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- Something Different
Re: Something Different
From the Wikipedia definition for dielectric breakdown:
"The maximum electric field strength that it can withstand intrinsically
without breaking down, i.e., without experiencing failure of its
IOW when it's insulating properties fail it becomes a CONDUCTOR.
From the Werner PDF file on fibreglass ladders for the electrical
industry, some tests on the CONDUCTIVITY of wood and fibreglass
2. DC leakage current(in uA) as related to conditioning for 10"
electrode spacing, 80% relative humidity conditioned at 22° C.
Time Wood Fiberglass Wood Fiberglass
As Received 90 KV 90 KV 7.0 1.0
24 hours 50 KV 90 KV 48.0 1.4
48 hours 50 KV 90 KV 67.0 1.9
72 hours 50 KV 90 KV 120.0 2.4
As you can see at 50KV wood begins to CONDUCT, now what part of this
concept don't you understand?. Are you aware that lightning is higher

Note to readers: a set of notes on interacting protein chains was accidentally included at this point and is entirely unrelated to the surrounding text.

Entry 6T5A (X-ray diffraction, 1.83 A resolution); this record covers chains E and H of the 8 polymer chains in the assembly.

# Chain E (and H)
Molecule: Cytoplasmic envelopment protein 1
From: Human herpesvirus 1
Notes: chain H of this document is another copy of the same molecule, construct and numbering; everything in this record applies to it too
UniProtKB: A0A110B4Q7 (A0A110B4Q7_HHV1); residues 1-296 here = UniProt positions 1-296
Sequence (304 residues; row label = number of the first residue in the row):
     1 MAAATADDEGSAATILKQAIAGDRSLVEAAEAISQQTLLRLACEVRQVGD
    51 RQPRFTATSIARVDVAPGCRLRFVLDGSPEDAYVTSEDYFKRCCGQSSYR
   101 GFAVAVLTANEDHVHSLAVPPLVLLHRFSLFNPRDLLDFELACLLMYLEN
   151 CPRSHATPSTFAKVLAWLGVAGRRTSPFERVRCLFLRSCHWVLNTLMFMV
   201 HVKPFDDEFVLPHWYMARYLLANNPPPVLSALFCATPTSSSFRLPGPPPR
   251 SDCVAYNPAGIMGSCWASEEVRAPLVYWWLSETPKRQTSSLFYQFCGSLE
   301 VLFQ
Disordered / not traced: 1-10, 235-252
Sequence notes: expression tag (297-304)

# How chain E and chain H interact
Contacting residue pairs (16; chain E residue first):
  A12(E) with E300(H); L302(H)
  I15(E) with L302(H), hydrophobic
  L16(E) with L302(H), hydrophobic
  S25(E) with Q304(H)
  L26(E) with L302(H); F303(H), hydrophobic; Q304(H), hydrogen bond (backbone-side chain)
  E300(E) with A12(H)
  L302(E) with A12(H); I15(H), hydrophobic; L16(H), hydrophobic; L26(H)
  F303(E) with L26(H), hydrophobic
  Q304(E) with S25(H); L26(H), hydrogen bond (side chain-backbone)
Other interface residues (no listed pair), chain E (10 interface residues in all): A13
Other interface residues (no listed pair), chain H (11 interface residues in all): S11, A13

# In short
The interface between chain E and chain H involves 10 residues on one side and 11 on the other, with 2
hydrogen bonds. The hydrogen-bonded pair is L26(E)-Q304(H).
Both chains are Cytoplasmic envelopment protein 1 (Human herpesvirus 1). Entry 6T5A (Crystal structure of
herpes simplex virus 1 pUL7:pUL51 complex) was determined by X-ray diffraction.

in voltage than 50KV?.
Conduction at high voltage: rubber
I once made the mistake of trying to use once inch dia. black rubber
tubing to insulate some conductors with 47KV on them: after a few
seconds it begans to smoke heavily and start to pop: I assume the
rubber had carbon black added to colour it. The stuff was more of a
resistor than an insulator at those voltages.
Apparently hot glass is conductive from the sodium ions in it as well
: heat some up till it's red and then microwave it to see a lightshow.
Re: Conduction at high voltage: rubber
The wires were attached to the ends of the 60cm length of rubber tube
which was used to space the wires out as they were not rated for HV.
The voltage was able to breakdown the 1000V rated insulation and cause
enough flow across the rubber to make it start crackling and popping
with lots of smoke.
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